Since the -- is a SQL comment character, this effectively truncates the remaining query, allowing us to bypass the password check. Since 1=1 is true, the final payload will return the first user it finds in the Users table (in this case, the administrator account), effectively bypassing authentication and authenticating us as the admin user:

That was a nice, quick, and easy demonstration of using Semgrep to find vulnerabilities. I’ve been thinking of different ways to incorporate Semgrep on a larger scale. More on that later…

In The Wild Integrations & Real World Use Cases

To give you an idea of who is running Semgrep and perhaps some inspiration, here’s a handy Google Dork:


Below are a few more examples that I think highlight the power and uniqueness of Semgrep:

Hashicorp rules on their terraform-provider-aws: https://github.com/hashicorp/t...
Zulip (Python team chat) rules: https://github.com/zulip/zulip...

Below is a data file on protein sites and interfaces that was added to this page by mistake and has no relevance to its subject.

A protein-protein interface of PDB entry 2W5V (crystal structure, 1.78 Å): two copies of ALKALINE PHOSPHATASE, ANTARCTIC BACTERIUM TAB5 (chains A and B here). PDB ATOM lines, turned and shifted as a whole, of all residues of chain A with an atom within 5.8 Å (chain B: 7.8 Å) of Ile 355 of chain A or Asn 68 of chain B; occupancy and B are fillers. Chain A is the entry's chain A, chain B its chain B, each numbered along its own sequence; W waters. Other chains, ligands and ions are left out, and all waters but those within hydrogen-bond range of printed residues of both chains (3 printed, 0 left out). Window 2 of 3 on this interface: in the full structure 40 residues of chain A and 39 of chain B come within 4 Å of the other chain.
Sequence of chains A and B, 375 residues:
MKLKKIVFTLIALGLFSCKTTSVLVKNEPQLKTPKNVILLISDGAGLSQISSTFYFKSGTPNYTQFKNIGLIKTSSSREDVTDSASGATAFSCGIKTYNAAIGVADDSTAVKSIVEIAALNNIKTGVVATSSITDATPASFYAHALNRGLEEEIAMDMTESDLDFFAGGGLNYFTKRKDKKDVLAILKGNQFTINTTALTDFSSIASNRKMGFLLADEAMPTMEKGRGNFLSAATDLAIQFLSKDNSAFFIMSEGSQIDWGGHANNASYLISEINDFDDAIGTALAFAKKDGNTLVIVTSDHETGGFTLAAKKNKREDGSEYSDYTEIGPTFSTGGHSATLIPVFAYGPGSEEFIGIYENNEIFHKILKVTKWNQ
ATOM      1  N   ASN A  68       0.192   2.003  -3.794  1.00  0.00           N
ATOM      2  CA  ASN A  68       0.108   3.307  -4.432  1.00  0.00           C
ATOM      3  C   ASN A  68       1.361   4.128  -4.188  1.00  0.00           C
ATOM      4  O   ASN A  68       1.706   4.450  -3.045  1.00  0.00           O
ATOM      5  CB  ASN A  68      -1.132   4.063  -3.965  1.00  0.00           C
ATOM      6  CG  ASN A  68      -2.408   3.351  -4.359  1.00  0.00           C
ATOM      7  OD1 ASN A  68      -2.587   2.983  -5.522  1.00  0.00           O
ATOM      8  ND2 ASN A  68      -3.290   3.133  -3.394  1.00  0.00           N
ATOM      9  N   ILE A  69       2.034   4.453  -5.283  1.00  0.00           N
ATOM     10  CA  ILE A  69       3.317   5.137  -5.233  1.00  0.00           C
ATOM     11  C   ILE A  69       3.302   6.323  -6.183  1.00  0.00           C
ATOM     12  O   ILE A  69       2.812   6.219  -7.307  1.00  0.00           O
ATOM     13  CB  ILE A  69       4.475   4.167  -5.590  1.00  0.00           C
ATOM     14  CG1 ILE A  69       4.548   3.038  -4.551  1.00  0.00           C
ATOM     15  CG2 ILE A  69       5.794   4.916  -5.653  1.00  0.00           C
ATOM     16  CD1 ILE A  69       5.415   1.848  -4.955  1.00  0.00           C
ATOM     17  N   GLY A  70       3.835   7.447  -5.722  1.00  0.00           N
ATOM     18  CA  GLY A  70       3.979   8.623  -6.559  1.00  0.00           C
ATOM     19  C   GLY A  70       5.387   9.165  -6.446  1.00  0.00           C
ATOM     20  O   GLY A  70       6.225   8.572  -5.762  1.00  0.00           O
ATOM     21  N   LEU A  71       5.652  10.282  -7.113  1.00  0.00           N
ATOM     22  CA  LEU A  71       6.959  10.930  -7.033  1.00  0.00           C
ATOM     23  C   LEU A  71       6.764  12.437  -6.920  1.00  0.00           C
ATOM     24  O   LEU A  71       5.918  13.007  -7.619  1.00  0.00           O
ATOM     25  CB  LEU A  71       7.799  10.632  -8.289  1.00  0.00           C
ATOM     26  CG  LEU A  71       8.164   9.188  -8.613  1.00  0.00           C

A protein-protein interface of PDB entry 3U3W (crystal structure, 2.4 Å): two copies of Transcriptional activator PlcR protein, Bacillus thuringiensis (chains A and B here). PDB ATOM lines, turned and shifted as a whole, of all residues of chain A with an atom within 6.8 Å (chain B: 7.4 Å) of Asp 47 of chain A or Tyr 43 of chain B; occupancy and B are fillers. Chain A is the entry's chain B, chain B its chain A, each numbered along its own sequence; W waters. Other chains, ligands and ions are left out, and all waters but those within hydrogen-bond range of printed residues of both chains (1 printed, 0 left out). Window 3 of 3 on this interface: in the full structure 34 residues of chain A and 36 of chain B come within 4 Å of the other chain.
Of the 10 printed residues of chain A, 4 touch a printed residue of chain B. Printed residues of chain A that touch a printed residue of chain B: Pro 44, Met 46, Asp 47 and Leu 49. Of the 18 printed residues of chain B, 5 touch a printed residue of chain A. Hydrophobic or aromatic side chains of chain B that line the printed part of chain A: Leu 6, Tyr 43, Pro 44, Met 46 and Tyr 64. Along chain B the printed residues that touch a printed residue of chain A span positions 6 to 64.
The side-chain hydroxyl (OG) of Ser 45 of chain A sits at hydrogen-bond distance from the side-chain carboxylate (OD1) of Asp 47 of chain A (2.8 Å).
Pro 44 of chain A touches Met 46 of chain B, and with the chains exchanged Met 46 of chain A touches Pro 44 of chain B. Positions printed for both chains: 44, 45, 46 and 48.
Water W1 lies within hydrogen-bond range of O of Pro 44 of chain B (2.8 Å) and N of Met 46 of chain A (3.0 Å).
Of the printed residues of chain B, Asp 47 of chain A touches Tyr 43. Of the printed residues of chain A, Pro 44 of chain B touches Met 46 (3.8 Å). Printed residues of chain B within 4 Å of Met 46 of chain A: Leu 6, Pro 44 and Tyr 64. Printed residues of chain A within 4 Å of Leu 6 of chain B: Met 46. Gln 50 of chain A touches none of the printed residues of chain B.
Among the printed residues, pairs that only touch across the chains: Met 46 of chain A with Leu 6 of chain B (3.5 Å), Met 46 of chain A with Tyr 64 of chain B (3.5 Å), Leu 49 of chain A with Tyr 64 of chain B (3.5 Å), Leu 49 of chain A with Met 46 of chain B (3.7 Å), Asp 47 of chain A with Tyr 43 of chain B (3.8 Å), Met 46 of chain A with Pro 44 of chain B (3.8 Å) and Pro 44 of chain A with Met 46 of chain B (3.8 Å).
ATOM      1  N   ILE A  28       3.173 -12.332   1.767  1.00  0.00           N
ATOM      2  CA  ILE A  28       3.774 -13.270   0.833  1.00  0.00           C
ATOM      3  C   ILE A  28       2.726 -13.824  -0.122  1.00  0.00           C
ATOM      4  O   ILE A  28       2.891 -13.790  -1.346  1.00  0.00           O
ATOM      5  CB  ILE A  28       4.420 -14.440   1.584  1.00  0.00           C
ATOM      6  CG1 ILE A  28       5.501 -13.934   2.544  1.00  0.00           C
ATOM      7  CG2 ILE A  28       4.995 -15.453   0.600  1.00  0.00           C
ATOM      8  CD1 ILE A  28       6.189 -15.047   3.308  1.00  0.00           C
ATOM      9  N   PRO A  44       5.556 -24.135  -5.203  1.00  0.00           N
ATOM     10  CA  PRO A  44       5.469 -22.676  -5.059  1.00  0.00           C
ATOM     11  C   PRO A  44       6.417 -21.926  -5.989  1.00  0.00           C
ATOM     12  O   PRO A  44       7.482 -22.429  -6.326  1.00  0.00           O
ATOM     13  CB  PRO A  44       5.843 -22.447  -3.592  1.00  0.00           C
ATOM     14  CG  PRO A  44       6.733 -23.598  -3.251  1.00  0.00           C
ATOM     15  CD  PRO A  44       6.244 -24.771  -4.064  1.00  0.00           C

Or even better, browse a ton of examples on their site: https://semgrep.dev/docs/writing-rules/pattern-examples

Wrap Up & Resources

While the SQLi example was rather basic, I would like to focus a bit more on real-world cases in the next installment. Specifically, I want to introduce the actual scraping of single-page applications to get as much of the application locally as possible so that Semgrep can really work with us.

I’ll also walk through building some Semgrep rules, and we can look for more exciting vulnerabilities and bug classes.

I really think this combination of transforming these new iterations of web applications into something to work with locally and then running Semgrep on them can yield many fruitful vulnerabilities.

In the meantime, if you’d like a comparison of Semgrep and CodeQL, the brilliant folks at Doyensec published their insightful analysis here.

Additionally, the equally impressive humans at Trail of Bits have published an excellent introduction on bringing Semgrep into your organization.

Thanks for reading, and happy hacking!